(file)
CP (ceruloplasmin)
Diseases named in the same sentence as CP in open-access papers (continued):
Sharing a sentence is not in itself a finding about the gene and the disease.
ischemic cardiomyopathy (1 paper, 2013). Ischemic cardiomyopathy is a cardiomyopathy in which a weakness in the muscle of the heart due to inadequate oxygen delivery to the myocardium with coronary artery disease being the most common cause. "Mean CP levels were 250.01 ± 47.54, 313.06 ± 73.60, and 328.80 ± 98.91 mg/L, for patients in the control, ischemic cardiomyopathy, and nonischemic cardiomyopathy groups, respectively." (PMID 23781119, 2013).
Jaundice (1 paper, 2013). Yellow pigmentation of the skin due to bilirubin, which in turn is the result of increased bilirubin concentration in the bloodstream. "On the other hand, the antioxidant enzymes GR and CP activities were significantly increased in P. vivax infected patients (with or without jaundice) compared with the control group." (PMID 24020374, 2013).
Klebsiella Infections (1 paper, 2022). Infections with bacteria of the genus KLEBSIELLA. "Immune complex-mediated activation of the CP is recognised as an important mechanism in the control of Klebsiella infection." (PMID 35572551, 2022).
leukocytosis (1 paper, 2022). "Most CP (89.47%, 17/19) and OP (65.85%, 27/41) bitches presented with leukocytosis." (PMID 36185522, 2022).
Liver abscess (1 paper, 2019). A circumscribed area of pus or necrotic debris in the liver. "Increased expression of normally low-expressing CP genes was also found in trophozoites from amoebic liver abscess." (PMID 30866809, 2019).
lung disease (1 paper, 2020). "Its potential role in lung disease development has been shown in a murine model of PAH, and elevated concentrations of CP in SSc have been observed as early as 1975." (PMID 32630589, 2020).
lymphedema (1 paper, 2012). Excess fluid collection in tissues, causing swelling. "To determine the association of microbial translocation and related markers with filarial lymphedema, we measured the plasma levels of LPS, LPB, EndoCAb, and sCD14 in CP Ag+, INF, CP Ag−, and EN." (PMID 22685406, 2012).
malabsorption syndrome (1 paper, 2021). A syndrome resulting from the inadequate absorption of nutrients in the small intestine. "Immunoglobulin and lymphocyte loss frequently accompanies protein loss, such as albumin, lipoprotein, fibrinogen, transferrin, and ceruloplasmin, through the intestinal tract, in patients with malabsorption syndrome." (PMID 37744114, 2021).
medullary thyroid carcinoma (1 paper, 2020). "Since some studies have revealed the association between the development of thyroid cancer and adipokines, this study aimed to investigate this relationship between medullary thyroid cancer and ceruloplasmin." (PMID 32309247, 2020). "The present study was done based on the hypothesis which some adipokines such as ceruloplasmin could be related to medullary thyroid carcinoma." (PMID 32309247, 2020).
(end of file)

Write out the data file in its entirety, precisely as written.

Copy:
CP (ceruloplasmin)
Diseases named in the same sentence as CP in open-access papers (continued):
Sharing a sentence is not in itself a finding about the gene and the disease.
ischemic cardiomyopathy (1 paper, 2013). Ischemic cardiomyopathy is a cardiomyopathy in which a weakness in the muscle of the heart due to inadequate oxygen delivery to the myocardium with coronary artery disease being the most common cause. "Mean CP levels were 250.01 ± 47.54, 313.06 ± 73.60, and 328.80 ± 98.91 mg/L, for patients in the control, ischemic cardiomyopathy, and nonischemic cardiomyopathy groups, respectively." (PMID 23781119, 2013).
Jaundice (1 paper, 2013). Yellow pigmentation of the skin due to bilirubin, which in turn is the result of increased bilirubin concentration in the bloodstream. "On the other hand, the antioxidant enzymes GR and CP activities were significantly increased in P. vivax infected patients (with or without jaundice) compared with the control group." (PMID 24020374, 2013).
Klebsiella Infections (1 paper, 2022). Infections with bacteria of the genus KLEBSIELLA. "Immune complex-mediated activation of the CP is recognised as an important mechanism in the control of Klebsiella infection." (PMID 35572551, 2022).
leukocytosis (1 paper, 2022). "Most CP (89.47%, 17/19) and OP (65.85%, 27/41) bitches presented with leukocytosis." (PMID 36185522, 2022).
Liver abscess (1 paper, 2019). A circumscribed area of pus or necrotic debris in the liver. "Increased expression of normally low-expressing CP genes was also found in trophozoites from amoebic liver abscess." (PMID 30866809, 2019).
lung disease (1 paper, 2020). "Its potential role in lung disease development has been shown in a murine model of PAH, and elevated concentrations of CP in SSc have been observed as early as 1975." (PMID 32630589, 2020).
lymphedema (1 paper, 2012). Excess fluid collection in tissues, causing swelling. "To determine the association of microbial translocation and related markers with filarial lymphedema, we measured the plasma levels of LPS, LPB, EndoCAb, and sCD14 in CP Ag+, INF, CP Ag−, and EN." (PMID 22685406, 2012).
malabsorption syndrome (1 paper, 2021). A syndrome resulting from the inadequate absorption of nutrients in the small intestine. "Immunoglobulin and lymphocyte loss frequently accompanies protein loss, such as albumin, lipoprotein, fibrinogen, transferrin, and ceruloplasmin, through the intestinal tract, in patients with malabsorption syndrome." (PMID 37744114, 2021).
medullary thyroid carcinoma (1 paper, 2020). "Since some studies have revealed the association between the development of thyroid cancer and adipokines, this study aimed to investigate this relationship between medullary thyroid cancer and ceruloplasmin." (PMID 32309247, 2020). "The present study was done based on the hypothesis which some adipokines such as ceruloplasmin could be related to medullary thyroid carcinoma." (PMID 32309247, 2020).